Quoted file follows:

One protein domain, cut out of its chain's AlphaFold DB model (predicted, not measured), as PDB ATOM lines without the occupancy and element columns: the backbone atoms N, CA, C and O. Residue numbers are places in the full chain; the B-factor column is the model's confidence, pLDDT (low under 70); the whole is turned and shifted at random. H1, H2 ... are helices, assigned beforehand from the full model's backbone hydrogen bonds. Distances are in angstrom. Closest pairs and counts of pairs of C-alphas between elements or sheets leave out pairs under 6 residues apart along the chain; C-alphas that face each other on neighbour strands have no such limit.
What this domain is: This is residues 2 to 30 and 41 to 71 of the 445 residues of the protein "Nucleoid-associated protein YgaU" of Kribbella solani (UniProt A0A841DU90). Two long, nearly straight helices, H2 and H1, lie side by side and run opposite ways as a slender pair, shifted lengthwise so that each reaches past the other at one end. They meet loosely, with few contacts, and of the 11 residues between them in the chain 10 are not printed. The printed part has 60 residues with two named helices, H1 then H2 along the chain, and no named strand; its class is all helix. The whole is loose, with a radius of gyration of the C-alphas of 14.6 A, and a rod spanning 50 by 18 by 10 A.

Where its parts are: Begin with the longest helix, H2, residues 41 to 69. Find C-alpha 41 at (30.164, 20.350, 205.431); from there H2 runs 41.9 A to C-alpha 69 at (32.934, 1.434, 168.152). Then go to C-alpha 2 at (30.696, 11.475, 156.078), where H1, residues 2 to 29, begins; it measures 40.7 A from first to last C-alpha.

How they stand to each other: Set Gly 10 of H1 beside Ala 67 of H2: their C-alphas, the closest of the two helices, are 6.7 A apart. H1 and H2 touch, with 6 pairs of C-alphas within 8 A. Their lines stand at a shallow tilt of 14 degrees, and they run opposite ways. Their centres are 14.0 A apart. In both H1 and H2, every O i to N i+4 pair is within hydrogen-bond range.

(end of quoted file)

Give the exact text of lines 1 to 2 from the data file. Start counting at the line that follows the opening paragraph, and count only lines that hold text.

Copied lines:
What this domain is: This is residues 2 to 30 and 41 to 71 of the 445 residues of the protein "Nucleoid-associated protein YgaU" of Kribbella solani (UniProt A0A841DU90). Two long, nearly straight helices, H2 and H1, lie side by side and run opposite ways as a slender pair, shifted lengthwise so that each reaches past the other at one end. They meet loosely, with few contacts, and of the 11 residues between them in the chain 10 are not printed. The printed part has 60 residues with two named helices, H1 then H2 along the chain, and no named strand; its class is all helix. The whole is loose, with a radius of gyration of the C-alphas of 14.6 A, and a rod spanning 50 by 18 by 10 A.

Where its parts are: Begin with the longest helix, H2, residues 41 to 69. Find C-alpha 41 at (30.164, 20.350, 205.431); from there H2 runs 41.9 A to C-alpha 69 at (32.934, 1.434, 168.152). Then go to C-alpha 2 at (30.696, 11.475, 156.078), where H1, residues 2 to 29, begins; it measures 40.7 A from first to last C-alpha.